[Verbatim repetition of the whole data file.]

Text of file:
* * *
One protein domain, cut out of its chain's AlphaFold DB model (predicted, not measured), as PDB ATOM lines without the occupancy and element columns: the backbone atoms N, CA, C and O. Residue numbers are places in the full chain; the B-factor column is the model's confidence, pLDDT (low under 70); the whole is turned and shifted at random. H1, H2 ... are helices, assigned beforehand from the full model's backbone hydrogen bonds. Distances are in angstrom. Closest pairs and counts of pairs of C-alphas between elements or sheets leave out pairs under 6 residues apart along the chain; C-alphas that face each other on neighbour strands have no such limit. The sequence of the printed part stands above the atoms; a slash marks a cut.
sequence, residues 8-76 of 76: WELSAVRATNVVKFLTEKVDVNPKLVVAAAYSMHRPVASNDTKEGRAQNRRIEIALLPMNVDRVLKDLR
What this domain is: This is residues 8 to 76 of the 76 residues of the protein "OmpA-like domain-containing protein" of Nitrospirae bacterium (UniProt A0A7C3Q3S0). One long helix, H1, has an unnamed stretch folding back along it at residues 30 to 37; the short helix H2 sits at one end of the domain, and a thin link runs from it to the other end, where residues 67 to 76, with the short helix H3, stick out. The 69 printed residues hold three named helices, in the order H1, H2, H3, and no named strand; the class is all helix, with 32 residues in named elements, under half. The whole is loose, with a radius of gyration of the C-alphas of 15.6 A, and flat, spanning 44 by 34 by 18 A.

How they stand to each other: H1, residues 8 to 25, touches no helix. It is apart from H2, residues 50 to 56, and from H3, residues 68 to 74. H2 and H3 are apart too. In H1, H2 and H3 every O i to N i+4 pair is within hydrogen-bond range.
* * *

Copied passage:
One protein domain, cut out of its chain's AlphaFold DB model (predicted, not measured), as PDB ATOM lines without the occupancy and element columns: the backbone atoms N, CA, C and O. Residue numbers are places in the full chain; the B-factor column is the model's confidence, pLDDT (low under 70); the whole is turned and shifted at random. H1, H2 ... are helices, assigned beforehand from the full model's backbone hydrogen bonds. Distances are in angstrom. Closest pairs and counts of pairs of C-alphas between elements or sheets leave out pairs under 6 residues apart along the chain; C-alphas that face each other on neighbour strands have no such limit. The sequence of the printed part stands above the atoms; a slash marks a cut.
sequence, residues 8-76 of 76: WELSAVRATNVVKFLTEKVDVNPKLVVAAAYSMHRPVASNDTKEGRAQNRRIEIALLPMNVDRVLKDLR
What this domain is: This is residues 8 to 76 of the 76 residues of the protein "OmpA-like domain-containing protein" of Nitrospirae bacterium (UniProt A0A7C3Q3S0). One long helix, H1, has an unnamed stretch folding back along it at residues 30 to 37; the short helix H2 sits at one end of the domain, and a thin link runs from it to the other end, where residues 67 to 76, with the short helix H3, stick out. The 69 printed residues hold three named helices, in the order H1, H2, H3, and no named strand; the class is all helix, with 32 residues in named elements, under half. The whole is loose, with a radius of gyration of the C-alphas of 15.6 A, and flat, spanning 44 by 34 by 18 A.

How they stand to each other: H1, residues 8 to 25, touches no helix. It is apart from H2, residues 50 to 56, and from H3, residues 68 to 74. H2 and H3 are apart too. In H1, H2 and H3 every O i to N i+4 pair is within hydrogen-bond range.